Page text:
Back to our story. In 1959, the service was reincarnated as a Canadian company that carried on until 1965. In 1960, they connected 1,000 subscribers in Ontario. Despite adding sporting events and original movies, the service did not prosper. It peaked at 5,800 homes in the area around Etobicoke, Ontario, a suburb of Toronto, but when it ceased operation in 1965, there were only 2,500 users. At the peak, reports claim the average subscriber spent $0.80 a week (or about $1.22 a week if you exclude people who didn’t watch anything).


For the cost of one movie ticket, the whole family could watch

So, what did this modern convenience cost? The Palm Springs network charged almost $22 to install the box. A movie typically went for $1 to $1.25. The first program was a college football game that cost $1 and Telemeter claimed that 97% of users tuned into the first broadcast.

Palm Springs had an early master antenna system so residents could receive TV from Los Angeles. That was a $162 install plus $65 a year, so the $22 was not that high.

The cost was a lot less in the Canadian incarnation. According to the article, you paid $5 to have it connected, but keep in mind that $5 in 1959 was more like $50 today. That was enough to buy five gallons of milk, 20 gallons of gas, or take five people to the movies. Presumably, the company made their money by emptying your coin box every month.

The price per program was said to vary. There could be sponsored free programs, too, but you could expect those to have commercials.

Other Systems

Phonevision scrambled vs unscrambled image

Zenith experimented with Phonevision to deliver programming using broadcast frequencies and phone lines. That isn’t surprising since Zenith had looked into pay television as early as 1931. In 1951, some Zenith TVs had connectors for Phonevision. The system required the user to call an operator to be placed in a queue for a particular movie. When the movie was available, the set top box would receive instructions via the phone line to unscramble the movie. The bill showed up on your regular phone bill. Depending on who you asked, the system was a flop or a success. The scrambling method, however, was not compatible with color TV, so there was a definite limit to the technology.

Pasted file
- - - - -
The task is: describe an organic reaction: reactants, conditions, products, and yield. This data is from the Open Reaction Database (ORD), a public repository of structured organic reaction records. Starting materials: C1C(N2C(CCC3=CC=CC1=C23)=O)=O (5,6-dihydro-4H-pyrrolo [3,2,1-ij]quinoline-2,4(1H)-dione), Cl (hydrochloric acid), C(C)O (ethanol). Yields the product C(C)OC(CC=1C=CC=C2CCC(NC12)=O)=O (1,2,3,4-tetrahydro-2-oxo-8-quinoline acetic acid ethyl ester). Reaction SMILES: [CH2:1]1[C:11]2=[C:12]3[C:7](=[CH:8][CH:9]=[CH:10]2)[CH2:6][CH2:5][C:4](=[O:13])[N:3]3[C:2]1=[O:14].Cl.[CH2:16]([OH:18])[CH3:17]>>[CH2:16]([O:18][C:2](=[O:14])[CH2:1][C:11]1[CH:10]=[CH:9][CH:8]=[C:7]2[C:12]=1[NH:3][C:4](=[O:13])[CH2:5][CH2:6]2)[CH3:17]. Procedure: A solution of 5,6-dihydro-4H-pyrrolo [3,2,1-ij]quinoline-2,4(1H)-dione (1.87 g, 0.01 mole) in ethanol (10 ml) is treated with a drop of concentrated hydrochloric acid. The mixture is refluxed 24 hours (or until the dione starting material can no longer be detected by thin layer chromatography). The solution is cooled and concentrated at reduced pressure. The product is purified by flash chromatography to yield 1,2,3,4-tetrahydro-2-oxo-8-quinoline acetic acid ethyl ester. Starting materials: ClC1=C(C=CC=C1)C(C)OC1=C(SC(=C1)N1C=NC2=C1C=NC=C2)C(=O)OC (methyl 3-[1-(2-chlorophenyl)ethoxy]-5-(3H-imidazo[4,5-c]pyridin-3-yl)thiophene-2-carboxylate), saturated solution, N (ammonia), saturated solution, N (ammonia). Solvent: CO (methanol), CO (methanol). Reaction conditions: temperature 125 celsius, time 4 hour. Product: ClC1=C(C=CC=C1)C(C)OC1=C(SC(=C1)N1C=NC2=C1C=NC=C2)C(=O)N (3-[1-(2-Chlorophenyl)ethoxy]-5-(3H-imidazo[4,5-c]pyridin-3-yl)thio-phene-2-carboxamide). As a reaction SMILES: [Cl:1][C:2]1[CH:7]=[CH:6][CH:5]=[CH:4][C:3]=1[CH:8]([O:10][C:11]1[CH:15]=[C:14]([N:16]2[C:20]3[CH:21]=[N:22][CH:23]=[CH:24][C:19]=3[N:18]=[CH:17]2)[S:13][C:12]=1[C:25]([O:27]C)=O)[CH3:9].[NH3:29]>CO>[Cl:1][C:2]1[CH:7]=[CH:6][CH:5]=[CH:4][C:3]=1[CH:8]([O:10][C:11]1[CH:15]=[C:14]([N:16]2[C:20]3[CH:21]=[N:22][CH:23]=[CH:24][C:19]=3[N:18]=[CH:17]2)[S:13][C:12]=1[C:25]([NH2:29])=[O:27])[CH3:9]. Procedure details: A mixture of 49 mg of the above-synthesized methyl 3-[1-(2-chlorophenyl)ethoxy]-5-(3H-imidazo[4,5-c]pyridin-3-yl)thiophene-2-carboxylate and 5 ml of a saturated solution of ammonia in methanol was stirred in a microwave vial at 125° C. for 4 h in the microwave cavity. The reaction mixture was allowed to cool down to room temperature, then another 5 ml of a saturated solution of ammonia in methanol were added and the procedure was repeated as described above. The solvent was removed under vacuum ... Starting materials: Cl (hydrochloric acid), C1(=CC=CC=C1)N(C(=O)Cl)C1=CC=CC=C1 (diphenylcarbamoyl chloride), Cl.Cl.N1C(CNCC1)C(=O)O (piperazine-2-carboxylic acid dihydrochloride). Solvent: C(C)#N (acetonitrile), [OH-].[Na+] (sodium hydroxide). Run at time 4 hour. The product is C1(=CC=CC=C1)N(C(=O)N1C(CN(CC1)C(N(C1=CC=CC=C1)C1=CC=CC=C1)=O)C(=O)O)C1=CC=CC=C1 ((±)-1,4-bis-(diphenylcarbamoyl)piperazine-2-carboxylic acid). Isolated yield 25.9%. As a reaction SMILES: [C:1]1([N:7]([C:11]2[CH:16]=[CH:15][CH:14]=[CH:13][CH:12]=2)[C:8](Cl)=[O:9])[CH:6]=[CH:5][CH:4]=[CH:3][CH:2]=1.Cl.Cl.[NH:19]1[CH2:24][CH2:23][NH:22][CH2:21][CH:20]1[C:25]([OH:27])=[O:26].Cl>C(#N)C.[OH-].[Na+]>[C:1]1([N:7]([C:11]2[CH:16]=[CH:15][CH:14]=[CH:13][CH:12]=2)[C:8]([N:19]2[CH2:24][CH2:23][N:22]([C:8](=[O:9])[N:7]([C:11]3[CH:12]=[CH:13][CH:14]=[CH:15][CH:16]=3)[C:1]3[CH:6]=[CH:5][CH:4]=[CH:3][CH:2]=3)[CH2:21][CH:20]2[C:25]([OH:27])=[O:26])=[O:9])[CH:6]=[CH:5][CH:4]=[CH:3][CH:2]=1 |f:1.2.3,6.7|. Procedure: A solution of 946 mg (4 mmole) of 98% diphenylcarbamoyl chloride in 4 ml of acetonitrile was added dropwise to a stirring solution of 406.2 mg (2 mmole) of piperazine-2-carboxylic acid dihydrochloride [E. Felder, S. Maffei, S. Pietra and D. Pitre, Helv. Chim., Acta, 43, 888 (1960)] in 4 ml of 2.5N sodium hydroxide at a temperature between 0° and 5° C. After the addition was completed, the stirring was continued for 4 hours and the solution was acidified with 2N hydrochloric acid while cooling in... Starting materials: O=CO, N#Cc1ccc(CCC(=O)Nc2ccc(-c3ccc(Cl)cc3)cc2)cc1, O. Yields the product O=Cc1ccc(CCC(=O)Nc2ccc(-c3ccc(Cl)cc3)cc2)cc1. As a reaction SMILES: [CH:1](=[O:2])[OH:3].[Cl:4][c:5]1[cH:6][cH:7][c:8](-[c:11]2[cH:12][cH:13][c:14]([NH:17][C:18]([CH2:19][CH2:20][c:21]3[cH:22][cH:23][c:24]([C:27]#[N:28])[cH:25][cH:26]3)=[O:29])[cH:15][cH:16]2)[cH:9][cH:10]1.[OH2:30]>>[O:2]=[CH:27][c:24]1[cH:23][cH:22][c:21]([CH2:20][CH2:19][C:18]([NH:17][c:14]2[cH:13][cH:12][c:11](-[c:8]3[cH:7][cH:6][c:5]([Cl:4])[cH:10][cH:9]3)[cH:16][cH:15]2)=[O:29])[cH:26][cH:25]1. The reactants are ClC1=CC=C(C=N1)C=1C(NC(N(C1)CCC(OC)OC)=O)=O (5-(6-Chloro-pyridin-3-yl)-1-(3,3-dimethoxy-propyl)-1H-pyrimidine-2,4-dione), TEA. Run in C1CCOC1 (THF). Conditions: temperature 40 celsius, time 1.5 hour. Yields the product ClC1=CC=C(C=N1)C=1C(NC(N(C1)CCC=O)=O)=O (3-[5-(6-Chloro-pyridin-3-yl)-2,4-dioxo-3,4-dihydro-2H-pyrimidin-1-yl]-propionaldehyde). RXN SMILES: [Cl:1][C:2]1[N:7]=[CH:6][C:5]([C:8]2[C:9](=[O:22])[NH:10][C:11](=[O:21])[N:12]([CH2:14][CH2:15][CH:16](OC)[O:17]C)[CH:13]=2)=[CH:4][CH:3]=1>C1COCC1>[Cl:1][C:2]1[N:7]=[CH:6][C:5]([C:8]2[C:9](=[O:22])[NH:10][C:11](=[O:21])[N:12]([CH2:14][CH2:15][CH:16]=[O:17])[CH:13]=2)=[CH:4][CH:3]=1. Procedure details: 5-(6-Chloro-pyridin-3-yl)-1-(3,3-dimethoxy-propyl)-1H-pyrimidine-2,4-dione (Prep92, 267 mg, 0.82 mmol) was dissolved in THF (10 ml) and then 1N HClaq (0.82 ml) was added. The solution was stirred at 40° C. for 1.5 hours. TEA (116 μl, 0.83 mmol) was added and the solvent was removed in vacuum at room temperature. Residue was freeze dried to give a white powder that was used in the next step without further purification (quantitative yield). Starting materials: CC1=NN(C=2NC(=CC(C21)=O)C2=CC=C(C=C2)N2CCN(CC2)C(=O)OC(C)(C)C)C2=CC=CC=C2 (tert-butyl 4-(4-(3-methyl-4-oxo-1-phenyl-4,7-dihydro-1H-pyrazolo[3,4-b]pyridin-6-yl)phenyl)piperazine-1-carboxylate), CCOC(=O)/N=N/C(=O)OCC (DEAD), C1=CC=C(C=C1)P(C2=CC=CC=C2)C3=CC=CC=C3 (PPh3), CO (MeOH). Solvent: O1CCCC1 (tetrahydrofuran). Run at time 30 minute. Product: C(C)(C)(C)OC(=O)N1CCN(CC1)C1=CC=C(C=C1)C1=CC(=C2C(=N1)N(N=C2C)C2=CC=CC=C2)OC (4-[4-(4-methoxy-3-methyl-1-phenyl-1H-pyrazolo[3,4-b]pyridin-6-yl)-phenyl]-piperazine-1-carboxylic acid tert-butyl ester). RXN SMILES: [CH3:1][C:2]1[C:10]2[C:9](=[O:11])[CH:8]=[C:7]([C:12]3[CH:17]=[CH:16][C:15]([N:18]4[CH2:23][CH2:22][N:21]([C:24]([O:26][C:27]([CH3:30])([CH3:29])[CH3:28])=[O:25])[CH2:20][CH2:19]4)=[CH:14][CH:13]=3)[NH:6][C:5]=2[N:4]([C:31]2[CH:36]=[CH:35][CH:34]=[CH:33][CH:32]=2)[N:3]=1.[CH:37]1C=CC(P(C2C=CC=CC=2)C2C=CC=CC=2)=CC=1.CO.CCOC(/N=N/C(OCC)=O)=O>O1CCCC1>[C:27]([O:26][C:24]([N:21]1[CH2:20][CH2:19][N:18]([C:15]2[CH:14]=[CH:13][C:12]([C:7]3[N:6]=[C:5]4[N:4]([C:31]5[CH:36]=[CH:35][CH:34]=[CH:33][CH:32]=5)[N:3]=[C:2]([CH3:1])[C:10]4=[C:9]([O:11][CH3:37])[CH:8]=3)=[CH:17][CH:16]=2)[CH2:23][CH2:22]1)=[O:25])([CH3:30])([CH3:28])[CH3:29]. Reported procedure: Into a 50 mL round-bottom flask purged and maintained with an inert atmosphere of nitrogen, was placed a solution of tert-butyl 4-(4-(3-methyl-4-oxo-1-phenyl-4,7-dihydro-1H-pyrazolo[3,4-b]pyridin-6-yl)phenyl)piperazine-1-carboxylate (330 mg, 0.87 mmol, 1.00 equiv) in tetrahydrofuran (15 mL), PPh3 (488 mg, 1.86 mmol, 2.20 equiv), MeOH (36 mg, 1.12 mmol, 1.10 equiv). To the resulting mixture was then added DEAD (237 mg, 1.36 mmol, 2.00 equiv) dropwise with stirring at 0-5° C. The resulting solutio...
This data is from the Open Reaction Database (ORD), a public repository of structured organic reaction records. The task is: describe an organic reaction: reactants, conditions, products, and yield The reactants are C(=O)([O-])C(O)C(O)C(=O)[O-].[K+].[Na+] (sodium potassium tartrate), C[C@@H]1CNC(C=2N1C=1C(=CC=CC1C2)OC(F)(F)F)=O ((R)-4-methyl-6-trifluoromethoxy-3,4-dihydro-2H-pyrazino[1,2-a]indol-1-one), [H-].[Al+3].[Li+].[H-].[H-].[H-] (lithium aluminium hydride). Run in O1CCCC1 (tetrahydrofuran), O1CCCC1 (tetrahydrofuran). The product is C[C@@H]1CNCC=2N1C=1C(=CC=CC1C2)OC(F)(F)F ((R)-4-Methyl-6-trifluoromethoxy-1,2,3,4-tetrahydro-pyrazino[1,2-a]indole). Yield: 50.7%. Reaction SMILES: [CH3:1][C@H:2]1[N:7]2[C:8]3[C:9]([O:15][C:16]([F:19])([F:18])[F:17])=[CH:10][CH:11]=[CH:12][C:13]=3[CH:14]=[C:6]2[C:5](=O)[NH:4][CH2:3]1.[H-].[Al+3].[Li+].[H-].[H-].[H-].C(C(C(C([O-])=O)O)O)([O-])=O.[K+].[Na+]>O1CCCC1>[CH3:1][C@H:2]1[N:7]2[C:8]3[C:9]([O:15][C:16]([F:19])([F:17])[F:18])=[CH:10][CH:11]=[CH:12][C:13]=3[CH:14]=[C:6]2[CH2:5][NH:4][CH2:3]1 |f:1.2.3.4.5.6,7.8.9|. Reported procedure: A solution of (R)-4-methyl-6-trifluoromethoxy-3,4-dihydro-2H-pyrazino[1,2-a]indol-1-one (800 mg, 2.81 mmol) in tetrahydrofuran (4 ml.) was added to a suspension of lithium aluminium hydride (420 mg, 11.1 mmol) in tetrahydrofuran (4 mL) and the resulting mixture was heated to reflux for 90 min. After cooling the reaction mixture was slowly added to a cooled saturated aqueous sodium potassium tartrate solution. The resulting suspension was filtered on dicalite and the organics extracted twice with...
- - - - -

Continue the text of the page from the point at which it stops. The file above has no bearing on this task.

RCA and Skiatron had Subscriber-Vision. This was similar to Phonevision, but used punched cards instead of a phone line. You’d insert the card to start decoding. A new card arrived in the mail every week. Initially, the card was a normal IBM punch card, but those were easily duplicated. Later versions used a “translucent card” with “a circuit printed in metallic ink” (that from Sponsor Magazine’s May 1952 edition).

In 1957, a famous system in Bartlesville, Oklahoma, ran briefly. It was more like a modern cable system. The service provided a descrambler for a monthly fee.

The Zenith system was as early as 1951, but all were victim to the FCC’s indecision about pay-per-view. If the FCC allowed over-the-air scrambling, it would change the landscape. If they didn’t allow it, then things like Telemeter or Phonevision would be necessary. It would be 1961 before the FCC allowed real tests and 1963 before Zenith did the first over-the-air test.


Of course, cable TV systems made anything like this seem silly, and the Internet is in the process of wiping out cable TV. But this wasn’t always obvious. Even the president of Zenith TV said that it would be too expensive to wire large areas like Los Angeles or New York with cable TV.

The company behind the Telemeter, the International Telemeter Corporation, persisted as part of Paramount and its owners for a number of years and tried to create pay-per-view equipment and systems, but it was just too early. For example, they offered a box that would let cable operators accept a quarter to display cable TV for an 18-hour period. While paid services would eventually be the answer, it would arrive much too late for Telemeter to be more than a historical footnote.

There were a lot of gizmos associated with early cable TV. Everyone wants to know about the weather and cable operators were happy to oblige. Then, the weather went high-tech, at least by the standards of the day.